I recently took a Wealth and Poverty class and read the book "Blue Chip Black" written and taught by University of Michigan's very own, Karen Lacy. This book brings up the controversial topic of residential racial integration and the idea of living in a "black sphere" compared to the "real world" (also known as the white world). The book delves into the issues that black families face when they decide to move into a primarily all black neighborhood or an integrated one (more-so white).
On one hand, there were families who felt that it was important for their children to live amongst other blacks so that they could learn and practice their own culture. Yet, they emphasized the importance of going to school and learning how to be able to enter the "real world" one day as well. On the other hand, there were families who felt that it was important to live amongst and go to school that is primarily white so that they could obtain a "white education" and be able to easily interact in what is considered the "real world." These families used outside organizations such as Jack and Jill to teach their kids about their own black culture so that they could still have a foot in both the black and white worlds—Jack and Jill of America is an African American organization formed during the Great Depression. It was formed in 1938 by African American mothers with the idea of bringing together children in a social and cultural environment.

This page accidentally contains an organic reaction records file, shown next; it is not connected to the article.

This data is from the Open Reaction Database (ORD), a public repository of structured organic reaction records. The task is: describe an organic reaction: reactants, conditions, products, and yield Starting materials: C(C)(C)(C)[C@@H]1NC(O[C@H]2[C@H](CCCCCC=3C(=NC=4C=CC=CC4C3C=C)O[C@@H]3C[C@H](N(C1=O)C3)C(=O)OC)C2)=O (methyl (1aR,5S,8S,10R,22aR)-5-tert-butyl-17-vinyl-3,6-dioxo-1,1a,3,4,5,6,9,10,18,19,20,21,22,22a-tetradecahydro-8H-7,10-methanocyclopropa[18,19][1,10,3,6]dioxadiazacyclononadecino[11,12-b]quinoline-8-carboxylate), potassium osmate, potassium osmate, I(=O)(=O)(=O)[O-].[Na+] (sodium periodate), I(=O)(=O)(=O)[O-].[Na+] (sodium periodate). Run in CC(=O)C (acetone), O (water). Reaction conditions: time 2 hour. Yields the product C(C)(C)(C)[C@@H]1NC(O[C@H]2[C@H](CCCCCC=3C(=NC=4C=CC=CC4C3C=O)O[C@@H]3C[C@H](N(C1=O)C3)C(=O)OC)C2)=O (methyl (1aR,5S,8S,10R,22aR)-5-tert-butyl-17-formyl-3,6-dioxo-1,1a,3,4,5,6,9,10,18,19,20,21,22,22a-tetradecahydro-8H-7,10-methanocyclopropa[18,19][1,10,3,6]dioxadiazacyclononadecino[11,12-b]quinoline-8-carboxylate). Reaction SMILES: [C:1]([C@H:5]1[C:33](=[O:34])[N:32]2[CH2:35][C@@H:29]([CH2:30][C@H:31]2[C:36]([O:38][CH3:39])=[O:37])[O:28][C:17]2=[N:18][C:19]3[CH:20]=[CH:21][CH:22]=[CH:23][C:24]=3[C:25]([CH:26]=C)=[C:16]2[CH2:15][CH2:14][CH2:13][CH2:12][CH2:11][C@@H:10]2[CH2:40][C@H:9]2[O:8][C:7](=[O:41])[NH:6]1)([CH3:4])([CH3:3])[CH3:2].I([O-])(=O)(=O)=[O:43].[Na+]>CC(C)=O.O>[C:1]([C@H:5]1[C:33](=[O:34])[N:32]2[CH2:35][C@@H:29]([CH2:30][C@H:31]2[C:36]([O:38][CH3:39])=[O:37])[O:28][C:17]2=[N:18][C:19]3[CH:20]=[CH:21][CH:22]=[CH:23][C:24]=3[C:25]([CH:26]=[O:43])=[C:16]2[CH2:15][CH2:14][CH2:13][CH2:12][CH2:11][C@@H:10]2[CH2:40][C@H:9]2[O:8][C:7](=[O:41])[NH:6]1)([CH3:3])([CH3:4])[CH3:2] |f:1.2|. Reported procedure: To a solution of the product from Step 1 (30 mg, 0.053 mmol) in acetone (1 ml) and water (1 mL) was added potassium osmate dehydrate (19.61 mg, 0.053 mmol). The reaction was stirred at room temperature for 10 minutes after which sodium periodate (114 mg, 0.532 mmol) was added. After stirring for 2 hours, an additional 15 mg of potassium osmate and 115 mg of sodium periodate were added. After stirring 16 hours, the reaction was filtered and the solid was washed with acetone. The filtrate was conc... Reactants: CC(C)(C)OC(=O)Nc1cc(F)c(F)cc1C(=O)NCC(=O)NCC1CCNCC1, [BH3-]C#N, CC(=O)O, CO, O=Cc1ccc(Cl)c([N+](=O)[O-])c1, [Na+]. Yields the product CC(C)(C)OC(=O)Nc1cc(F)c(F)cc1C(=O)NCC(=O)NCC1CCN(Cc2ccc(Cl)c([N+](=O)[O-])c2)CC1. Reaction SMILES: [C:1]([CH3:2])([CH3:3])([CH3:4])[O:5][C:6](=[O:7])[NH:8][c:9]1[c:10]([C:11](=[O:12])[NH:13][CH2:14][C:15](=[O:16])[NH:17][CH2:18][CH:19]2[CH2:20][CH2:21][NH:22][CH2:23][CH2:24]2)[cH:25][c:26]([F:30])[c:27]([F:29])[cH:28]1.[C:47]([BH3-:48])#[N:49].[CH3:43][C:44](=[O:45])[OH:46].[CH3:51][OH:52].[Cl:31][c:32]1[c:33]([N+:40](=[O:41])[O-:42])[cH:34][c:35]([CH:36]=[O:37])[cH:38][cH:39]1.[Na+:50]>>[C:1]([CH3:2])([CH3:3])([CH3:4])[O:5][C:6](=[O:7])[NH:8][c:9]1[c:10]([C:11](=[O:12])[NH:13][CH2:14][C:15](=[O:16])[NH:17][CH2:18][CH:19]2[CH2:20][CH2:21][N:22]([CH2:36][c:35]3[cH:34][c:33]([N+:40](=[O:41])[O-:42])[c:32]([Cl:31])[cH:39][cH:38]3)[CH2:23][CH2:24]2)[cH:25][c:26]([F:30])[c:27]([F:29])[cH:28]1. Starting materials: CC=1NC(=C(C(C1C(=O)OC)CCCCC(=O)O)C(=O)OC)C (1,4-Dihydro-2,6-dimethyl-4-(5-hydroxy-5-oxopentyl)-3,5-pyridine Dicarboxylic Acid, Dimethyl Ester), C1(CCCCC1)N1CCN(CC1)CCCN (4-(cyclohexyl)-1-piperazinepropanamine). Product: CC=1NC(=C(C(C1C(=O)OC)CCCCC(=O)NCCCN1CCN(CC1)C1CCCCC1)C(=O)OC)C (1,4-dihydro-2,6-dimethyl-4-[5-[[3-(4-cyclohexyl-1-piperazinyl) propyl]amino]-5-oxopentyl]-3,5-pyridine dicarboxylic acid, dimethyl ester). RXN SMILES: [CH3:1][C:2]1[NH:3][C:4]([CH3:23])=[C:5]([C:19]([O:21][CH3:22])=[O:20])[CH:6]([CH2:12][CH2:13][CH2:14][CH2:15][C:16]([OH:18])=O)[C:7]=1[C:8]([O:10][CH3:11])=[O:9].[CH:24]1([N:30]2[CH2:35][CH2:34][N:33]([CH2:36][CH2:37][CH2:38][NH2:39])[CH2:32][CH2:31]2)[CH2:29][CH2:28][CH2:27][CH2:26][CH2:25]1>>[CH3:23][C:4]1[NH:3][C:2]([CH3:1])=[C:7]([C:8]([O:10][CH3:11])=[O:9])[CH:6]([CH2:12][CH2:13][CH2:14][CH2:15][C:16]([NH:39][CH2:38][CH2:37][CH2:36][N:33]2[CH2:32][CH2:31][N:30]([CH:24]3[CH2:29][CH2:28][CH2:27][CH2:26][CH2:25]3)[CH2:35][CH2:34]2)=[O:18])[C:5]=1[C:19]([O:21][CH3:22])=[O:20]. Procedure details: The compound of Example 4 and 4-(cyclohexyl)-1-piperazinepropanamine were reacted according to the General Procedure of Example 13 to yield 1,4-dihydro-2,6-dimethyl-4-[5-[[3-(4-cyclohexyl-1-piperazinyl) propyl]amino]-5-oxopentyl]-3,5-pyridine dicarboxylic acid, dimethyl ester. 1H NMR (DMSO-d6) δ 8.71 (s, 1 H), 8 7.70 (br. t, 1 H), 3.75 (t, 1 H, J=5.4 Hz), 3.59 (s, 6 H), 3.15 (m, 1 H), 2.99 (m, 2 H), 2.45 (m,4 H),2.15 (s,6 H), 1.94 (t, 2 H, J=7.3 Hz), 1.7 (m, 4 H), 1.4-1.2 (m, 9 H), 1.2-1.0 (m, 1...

The biggest difference between these two ways of life is the level of racist practices that such kids endure at a young age. Living in a primarily black neighborhood would not expose kids to racist sentiments in the same way it would to black children living in white neighborhoods. Due to this early exposure, it is said that these children can better interact in the "real world" when they are older because they have that previous experience. With that being said, I am curious to know whether or not it makes more sense to expose kids to such racism early on or let them handle it later in life when it becomes more apparent? In my opinion, I believe that it is crucial for kids to grow up amongst diversity so that they can learn from other people and about different cultures. So, I would not opt to live in the all black neighborhoods that are given as the examples in “Blue Chip Black.” Although the prospect of fostering new legislation that would require elementary, middle, and high schools to diversify each classroom by implementing a district wide rule that requires classes to be diverse by a given percentage of each race, we need to find a different solution as this law would not apply to private schools, and thus not all children would be benefiting from the program. Instead, we should create programs and functions that teach parents how to introduce the idea of diversity and racism to their children. We could host town hall meetings once a month, bring in speakers, or hold events for children in all statewide districts. The point of doing such is to try and eliminate possible bullying seen throughout elementary to high school that has any correlation to race and diversity. How do you think this controversial topic should be approached? Do you see a possibility of creating some sort of statewide legislation to address these problems or ones similar?